Wednesday, May 21, 2008

The Price of Eyeballs

On a recent episode of EconTalk, Russ Roberts interviewed Chris Anderson who was claiming "many delightful things in the world are increasingly free." This is supposed to be some new economics that businesses need to conform to or die. I'm skeptical.

The economics behind this phenomena is actually interesting, and Fernando Herrera-Gonzalez over at the Mises Institute I think explains it incredibly well. The following is where it clicked for me:
Google offers us free use of their search engine and other web applications. Why? Because that is how Google attracts our attention to its advertisements. Google doesn't sell its online services to us; it sells an audience to its actual costumers, the advertisers. Google is buying our time and selling it wholesale. As time is a scarce resource, and time (and attention) demand is increasing as a result of fierce competition on the Internet, Google has to pay us ever more, according to the law of diminishing returns. This payment is made not in terms of money, but as storage and process capacity. That's why Google keeps increasing its "free" offering to us, its providers, in terms of, e.g., storage capacity for e-mail accounts.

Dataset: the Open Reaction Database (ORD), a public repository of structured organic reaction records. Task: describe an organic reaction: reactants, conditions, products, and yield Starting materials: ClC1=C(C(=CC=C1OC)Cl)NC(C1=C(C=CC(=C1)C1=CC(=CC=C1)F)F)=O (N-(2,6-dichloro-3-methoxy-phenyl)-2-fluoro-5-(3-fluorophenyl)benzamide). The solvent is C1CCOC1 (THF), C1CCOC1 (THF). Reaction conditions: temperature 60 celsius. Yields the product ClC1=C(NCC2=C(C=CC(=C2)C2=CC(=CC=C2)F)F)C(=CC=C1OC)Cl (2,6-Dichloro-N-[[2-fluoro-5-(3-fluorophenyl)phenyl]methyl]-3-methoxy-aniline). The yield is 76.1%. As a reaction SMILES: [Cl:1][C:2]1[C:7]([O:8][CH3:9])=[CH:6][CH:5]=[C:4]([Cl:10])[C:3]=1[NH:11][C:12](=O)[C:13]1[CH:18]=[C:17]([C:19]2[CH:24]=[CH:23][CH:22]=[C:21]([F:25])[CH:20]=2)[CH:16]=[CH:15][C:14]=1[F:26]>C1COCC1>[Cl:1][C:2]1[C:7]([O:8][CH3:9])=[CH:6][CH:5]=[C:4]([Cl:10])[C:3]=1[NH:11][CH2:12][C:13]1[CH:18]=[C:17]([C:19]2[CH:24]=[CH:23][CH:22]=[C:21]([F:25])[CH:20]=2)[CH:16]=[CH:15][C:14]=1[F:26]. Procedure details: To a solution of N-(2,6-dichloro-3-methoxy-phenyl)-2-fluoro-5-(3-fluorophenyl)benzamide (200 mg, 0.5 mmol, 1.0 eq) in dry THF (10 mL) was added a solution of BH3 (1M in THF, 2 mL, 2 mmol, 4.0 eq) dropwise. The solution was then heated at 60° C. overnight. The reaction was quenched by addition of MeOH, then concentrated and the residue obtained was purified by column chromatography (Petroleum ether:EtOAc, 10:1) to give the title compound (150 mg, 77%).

You see, we are not Google's customers. Google pays us for our eyeballs with free disk space and applications so that they can attract their true customers - advertisers.

Now Microsoft is actually making this even more blatant. They plan on paying cash to users who purchase goods found using their Live Search engine.

The interesting thing is that is this is not new. Broadcast television has operated on this model for over fifty years - they pay for your eyeballs with entertainment so that they can attract their true customers.

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